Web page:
My sister and I were separated as soon as we arrived. We were on our own like the real new cadets who wouldn’t know anyone nor what was happening. I went along following the cadet before me one station after the next. Towards noon, we headed towards the gym for a physical test. Oh, no! Just as my squad entered the gym, I heard my name called, “New Cadet Rice, report to your squad leader.” What? (I didn’t say it – not a response.) I did as I was told, “Yes, Sir.” I was handed a slip of paper saying that New Cadet Smith (my sister) had broken her ankle and I should take her home. I was directed to where I could find her. What happened? Nothing! She had been handed a similar note that said she have broken her ankle and she must leave – this was an exercise to see how the cadre would handle such an occurrence on the real R-Day. I was happy that I didn’t have to display my pathetic physical skills, but I was sad that my sister had somehow been chosen to “break her ankle”. She would have loved to try to complete the course.
Years later, our own son would be a new cadet. It was twenty-five years since my own experience, but I clearly remembered the concern I felt when I was a “New Cadet” on the practice day so many years before (I could go home; he could not!). It is hard for any parent to say the last goodbye (a new cadet has ninety seconds to make his goodbyes on that fateful day). Most parents had no idea what lay ahead for their New Cadet; maybe, that is better. Bill and I each knew the pressures that were coming after our family goodbye.
Bill had warned our son to keep his eyes straight ahead, follow the guy before him, don’t call attention to yourself – blend in. On the R-Day of 2006, families were allowed to roam around West Point after their goodbyes. We were to avoid the cadet area but were encouraged to stay for the Oath Ceremony later that afternoon where the New Cadets would make the following promise: I, (name), do solemnly swear that I will support the Constitution of the United States, and bear true allegiance to the National Government; that I will maintain and defend the sovereignty of the United States, paramount to any and all allegiance, sovereignty, or fealty I may owe to any State or Country whatsoever; and that I will at all times obey the legal orders of my superior officers, and the Uniform Code of Military Justice.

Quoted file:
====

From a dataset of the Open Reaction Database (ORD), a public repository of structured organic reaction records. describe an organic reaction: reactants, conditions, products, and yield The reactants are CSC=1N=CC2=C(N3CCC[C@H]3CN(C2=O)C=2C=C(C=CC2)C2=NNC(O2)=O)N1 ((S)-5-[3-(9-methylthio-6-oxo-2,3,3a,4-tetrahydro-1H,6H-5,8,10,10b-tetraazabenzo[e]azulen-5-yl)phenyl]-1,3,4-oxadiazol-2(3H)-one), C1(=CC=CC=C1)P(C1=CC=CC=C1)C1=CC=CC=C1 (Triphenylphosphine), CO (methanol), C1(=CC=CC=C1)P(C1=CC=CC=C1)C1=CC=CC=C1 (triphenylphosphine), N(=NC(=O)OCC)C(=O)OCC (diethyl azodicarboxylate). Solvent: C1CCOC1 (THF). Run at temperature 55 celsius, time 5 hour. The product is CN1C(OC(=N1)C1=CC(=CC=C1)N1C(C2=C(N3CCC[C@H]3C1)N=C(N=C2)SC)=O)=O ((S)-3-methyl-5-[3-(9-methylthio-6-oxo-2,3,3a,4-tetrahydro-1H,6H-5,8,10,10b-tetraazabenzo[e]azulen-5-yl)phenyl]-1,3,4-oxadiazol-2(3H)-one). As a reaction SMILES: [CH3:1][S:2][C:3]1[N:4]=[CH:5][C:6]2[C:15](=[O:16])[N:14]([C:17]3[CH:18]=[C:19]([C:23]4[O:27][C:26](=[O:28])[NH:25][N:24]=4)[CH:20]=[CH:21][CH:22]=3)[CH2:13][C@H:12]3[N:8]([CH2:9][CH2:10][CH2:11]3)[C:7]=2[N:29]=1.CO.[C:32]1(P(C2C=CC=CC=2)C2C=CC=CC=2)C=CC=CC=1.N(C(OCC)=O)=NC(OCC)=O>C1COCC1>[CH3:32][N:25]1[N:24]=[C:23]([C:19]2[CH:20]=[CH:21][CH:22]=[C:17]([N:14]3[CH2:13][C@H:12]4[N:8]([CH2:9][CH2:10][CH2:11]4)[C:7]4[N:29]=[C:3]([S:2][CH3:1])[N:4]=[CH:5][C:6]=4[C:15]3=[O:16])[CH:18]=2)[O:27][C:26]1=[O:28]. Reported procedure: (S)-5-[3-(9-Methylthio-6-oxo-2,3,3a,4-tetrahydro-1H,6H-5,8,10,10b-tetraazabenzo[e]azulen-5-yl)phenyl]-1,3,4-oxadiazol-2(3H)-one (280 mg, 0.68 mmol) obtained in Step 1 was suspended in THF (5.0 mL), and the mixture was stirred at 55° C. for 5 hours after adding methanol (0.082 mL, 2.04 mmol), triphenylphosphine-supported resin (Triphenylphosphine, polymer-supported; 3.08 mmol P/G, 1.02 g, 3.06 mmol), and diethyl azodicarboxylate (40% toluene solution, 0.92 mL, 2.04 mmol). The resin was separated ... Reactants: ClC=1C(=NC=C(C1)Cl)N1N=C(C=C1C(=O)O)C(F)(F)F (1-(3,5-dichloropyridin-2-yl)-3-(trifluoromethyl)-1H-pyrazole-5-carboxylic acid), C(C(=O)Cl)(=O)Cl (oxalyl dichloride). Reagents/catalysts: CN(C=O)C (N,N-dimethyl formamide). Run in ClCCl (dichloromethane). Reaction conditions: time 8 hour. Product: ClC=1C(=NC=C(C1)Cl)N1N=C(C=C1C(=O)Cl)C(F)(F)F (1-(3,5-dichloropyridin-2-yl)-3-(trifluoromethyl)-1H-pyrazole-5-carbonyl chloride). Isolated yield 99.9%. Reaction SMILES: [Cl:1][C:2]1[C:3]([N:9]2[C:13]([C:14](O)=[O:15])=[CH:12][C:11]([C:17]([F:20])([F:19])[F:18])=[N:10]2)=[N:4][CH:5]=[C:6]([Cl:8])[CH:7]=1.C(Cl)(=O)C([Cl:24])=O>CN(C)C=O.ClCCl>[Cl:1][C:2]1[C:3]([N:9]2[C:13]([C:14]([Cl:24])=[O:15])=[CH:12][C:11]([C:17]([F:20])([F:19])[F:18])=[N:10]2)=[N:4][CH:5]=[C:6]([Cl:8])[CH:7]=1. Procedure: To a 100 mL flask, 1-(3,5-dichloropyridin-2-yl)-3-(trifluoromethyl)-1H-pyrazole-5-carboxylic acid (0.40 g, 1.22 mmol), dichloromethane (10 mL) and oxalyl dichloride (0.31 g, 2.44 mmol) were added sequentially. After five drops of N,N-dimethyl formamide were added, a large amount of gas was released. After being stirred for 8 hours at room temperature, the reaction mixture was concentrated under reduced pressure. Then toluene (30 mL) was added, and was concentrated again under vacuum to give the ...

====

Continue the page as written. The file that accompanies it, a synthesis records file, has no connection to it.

At some point in the day, Bill decided to take us to the Cadet Store, which, though we had to walk through the cadet area, was allowed for parents and families on that day. We walked past a squad of New Cadets that was waiting outside the barber shop. Since we all heard the same directions to keep our eyes straight ahead, we intentionally walked as quickly as possible past the squad of newly-shorn new cadets – don’t distract them; don’t look at them. Don’t get close. Don’t smile at them.
About a week later when we had returned to GA, our son was able to make his first phone call home. First words out of his mouth were, “Did you see me?” Of course, we eventually found him at the Oath Ceremony; it had been hard to find him. “No, not then.” When? “You walked right past me! I could have reached out and touched you!” When? How was that possible? Turns out he was one of the newly-shorn cadets outside the barber shop. Even if we had looked closely, we may not have recognized him – no hair and with newly-acquired Army glasses on his nose; contacts were gone. He was transformed into a cadet in only a few hours.
One thing, I was happy about was that we pretend cadets didn’t have to make a trip to the barber shop; not sure how I would have looked with no hair!